Jim Shimberg - Preparing for Ice Season

Wednesday, October 12, 2011

Preparing for Ice Season

By Jim Shimberg

Rhino in Chief here, reporting to the masses of winter climbers out there.  It is rainy and 38 degrees F here in New Hampshire.  Time to plan for the ice season.  We know what’s coming and we want to be mentally prepared and physically fit.  After over 30 years of this ice climbing nonsense, I have a few tips for all y'all to stay warm, safe and happy even on the coldest days during the New England ice season.

1.  “Winterize” yourself.  You ever hear that saying about needing your "winter skin"?  This is especially true with the warmer temperatures of the last few years here.  Winter climbers must develop that winter skin by being outside and rock climbing or hiking and getting cold in the fall and early season, that way you’ll be adjusted when it really gets cold. .  Dedicating some suffer time in the fall will allow you to take full advantage of the good ice routes in the winter.

2.  Get Outside!  Yup, walk, hike, jog, run, or crawl from pub topub.  The key here is to get after it.  Do not let rain or wind get your goat; layer up.  Remember in Scotland they wear 2 layers of Gore-Tex in bad weather - a constant theme in the winter there.  Ben Nevis in the land of Scotch whiskey makes windy and cold Mt. Washington here in New Hampshire seem downright tropical!  Sweat it out (no pun intended) and get used to changing cooler temps, wind, flurries and so on. 

3.  Layer up!  You ever hear people say that good judgment comes from bad experience?  True dat.  We all make mistakes but a mistake in the mountains can be a major bummer and could even cost you your life. Except for Mt Washington, most descents in the northeast involve rapping the route or hiking down the backside to the base, so go heavy!  Clothing decisions and such takes years to dial in, and we are always making minor adjustments.  It’s good to wear a short sleeve capilene, under a long sleeved synthetic or polypro, then a thin fleece if its in the low 30s or 20s.  A wind shirt or thin rain shell is key.  I adhere to the KISS technique - Keep It Simple Stupid.  Figure this stuff out at the crags before getting on any big, long route.  In Rumney for instance, it’s 30 minutes max to get back to the car if you chose the wrong clothing and you’re soaked to the bone.  No big deal...but on Cannon it’s a way bigger deal. Remember: freedom of the hills means looking after yourself so your friends can take care of themselves and not risk their lives saving yours.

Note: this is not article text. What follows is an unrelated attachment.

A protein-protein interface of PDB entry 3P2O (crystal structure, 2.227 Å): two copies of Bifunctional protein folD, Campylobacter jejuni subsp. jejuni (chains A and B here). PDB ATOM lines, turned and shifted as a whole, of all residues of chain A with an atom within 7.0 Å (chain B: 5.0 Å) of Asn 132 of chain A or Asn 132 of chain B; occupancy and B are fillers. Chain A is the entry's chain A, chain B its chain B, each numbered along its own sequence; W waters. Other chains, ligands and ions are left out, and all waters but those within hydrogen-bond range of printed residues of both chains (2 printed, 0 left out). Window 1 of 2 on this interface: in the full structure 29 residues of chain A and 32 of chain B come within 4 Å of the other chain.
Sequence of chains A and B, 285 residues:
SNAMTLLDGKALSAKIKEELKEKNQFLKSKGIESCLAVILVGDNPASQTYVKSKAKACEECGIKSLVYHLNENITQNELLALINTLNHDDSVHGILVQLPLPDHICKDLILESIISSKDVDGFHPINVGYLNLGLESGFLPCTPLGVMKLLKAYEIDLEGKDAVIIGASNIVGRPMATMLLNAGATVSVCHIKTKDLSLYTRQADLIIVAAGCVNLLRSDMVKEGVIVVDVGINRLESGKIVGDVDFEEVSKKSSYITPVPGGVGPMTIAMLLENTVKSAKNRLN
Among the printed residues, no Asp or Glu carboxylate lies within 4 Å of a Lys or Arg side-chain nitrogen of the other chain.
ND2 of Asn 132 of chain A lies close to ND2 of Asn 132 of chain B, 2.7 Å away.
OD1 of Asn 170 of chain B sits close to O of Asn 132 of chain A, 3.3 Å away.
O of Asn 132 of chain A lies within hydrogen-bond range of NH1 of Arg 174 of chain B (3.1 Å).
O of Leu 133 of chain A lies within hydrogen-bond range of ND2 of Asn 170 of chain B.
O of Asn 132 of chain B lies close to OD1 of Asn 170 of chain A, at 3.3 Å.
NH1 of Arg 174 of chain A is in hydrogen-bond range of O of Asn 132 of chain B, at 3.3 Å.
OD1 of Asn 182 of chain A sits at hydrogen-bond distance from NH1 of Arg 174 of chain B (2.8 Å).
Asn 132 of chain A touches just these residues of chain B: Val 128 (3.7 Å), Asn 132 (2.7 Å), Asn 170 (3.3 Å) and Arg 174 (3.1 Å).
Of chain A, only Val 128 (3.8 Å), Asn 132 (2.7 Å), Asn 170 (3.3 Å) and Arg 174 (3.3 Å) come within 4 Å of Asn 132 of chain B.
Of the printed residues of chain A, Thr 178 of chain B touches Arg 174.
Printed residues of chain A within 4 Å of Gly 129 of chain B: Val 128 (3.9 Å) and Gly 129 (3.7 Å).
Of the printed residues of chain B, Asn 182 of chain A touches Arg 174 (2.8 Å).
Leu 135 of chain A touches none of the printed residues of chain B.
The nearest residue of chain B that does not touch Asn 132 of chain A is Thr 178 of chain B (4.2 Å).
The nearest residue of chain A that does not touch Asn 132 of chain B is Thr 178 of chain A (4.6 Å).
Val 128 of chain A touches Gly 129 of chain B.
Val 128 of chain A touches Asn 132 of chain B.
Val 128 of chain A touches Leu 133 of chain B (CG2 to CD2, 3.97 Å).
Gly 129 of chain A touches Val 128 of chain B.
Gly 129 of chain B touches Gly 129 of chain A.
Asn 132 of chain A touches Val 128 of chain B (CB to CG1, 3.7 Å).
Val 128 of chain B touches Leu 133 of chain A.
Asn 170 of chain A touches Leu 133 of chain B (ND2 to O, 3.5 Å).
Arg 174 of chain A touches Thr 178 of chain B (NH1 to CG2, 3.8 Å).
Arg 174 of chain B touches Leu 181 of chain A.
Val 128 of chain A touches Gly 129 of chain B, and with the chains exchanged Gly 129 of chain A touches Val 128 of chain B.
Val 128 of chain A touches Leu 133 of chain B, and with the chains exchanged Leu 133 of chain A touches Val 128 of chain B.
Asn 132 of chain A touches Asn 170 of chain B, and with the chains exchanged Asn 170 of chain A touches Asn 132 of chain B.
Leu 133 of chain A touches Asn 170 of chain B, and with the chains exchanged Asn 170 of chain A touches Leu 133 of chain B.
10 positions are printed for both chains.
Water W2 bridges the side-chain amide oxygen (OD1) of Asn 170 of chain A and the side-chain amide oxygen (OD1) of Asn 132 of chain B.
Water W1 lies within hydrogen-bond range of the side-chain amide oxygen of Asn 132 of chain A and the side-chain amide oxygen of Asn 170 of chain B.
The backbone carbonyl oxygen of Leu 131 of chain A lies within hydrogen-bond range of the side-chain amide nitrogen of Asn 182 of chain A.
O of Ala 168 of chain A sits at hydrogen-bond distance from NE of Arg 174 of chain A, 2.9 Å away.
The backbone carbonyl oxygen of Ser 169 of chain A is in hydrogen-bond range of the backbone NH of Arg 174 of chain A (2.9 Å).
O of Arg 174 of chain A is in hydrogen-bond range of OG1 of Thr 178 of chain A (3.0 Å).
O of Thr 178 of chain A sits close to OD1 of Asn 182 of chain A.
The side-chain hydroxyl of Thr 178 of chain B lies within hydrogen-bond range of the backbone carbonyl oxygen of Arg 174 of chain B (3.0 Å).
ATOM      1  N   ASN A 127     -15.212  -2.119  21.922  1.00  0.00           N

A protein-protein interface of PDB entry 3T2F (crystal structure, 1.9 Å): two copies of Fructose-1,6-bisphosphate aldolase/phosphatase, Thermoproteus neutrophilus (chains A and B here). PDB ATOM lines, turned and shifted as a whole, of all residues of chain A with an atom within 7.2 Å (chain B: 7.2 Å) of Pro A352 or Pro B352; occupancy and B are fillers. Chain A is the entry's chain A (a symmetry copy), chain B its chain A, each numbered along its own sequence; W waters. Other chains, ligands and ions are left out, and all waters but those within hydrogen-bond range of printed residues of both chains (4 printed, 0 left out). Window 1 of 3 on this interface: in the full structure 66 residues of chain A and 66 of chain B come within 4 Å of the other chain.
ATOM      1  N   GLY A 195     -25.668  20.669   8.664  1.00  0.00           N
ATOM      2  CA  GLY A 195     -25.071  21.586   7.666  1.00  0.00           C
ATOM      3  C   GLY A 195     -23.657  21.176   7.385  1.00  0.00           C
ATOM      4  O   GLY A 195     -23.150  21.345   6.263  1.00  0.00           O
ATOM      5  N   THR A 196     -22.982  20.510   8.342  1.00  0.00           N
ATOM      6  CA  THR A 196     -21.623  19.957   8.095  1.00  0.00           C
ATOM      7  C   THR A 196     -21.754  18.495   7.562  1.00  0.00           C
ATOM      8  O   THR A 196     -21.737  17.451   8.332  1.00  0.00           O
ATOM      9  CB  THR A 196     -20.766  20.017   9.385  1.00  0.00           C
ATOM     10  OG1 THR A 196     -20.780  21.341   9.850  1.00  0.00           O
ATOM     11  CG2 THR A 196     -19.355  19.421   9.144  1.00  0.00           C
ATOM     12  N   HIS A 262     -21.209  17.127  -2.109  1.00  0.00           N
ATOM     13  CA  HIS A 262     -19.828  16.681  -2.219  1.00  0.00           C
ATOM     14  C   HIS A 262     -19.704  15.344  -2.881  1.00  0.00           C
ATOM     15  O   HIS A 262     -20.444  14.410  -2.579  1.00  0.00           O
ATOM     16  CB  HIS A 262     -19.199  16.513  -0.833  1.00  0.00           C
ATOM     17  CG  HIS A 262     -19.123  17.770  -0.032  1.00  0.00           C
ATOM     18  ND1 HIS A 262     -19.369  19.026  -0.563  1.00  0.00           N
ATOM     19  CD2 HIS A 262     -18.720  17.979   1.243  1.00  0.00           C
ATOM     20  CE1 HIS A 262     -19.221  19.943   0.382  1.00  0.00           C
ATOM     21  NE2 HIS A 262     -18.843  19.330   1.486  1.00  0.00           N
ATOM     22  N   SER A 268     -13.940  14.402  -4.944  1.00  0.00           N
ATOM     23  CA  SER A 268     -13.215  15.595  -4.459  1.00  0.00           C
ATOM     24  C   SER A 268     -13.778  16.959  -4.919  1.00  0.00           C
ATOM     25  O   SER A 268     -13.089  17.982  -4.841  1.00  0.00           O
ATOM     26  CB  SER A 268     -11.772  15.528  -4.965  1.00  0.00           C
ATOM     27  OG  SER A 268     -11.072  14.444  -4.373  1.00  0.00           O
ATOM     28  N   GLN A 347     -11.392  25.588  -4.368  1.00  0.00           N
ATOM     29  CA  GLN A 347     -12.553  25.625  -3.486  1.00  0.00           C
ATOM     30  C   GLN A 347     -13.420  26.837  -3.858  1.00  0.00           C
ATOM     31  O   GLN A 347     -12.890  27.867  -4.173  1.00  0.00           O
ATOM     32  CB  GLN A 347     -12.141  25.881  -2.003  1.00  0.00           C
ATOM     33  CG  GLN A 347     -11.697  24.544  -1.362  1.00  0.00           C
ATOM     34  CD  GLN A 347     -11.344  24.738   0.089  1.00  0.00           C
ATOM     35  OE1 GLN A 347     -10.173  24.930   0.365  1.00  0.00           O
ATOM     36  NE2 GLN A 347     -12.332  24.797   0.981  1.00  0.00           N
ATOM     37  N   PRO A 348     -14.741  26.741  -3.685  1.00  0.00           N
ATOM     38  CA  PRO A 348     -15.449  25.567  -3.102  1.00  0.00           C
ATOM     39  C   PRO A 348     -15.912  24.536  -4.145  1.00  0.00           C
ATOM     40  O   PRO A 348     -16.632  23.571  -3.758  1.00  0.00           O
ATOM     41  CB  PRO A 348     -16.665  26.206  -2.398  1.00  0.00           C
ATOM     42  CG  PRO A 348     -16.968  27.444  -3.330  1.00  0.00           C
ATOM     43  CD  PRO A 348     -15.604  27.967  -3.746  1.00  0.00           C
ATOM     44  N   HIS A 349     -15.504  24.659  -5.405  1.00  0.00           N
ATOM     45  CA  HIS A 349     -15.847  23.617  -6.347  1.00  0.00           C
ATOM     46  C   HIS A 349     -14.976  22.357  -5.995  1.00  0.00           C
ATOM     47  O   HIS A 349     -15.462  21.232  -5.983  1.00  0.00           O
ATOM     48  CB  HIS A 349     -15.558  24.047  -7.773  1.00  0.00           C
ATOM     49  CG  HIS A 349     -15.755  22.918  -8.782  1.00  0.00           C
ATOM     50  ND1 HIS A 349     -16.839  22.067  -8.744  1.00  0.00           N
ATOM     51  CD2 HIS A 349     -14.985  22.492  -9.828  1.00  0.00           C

4.  Get the right gear! It’s all good stuff out there folks!  The modern ice tools, crampons, screws, ropes and rock pro are simply amazing these days, you’d be hard pressed to make a bad decision.  Bring a frikin’ headlamp – always!  It doesn’t weigh much and you’ll never regret having it.  Bring an extra bottle of water, some extra food and thermos of hot drink.  An extra hat and fleece can be a lifesaver as well.  Wear a big pack so you can fit all your gear and extra clothing.  This is the winter and you can leave stuff at the base for the most part in New England. I prefer a hard-shell helmet in the winter and not a foam-core helmet.  The ice comes down - fact of life - so you new leaders out there - make every attempt to make a sharp turn left or right after leaving the belay.  Your partner will be very grateful!!  Bring 3 pairs of gloves on every route: one for the approach, one for the climb, and another for the descent.  Man it’s wicked hard to function with wet and cold hands!

Comments:

Marshall Jamison, Tuesday, October 25, 2011

Shim,
Great article! How true it is. Plan for the worse, hope for the best. Remember the commitment goes up a notch or two in the winter.
Looking forward to seeing you in NH this winter.
MJ

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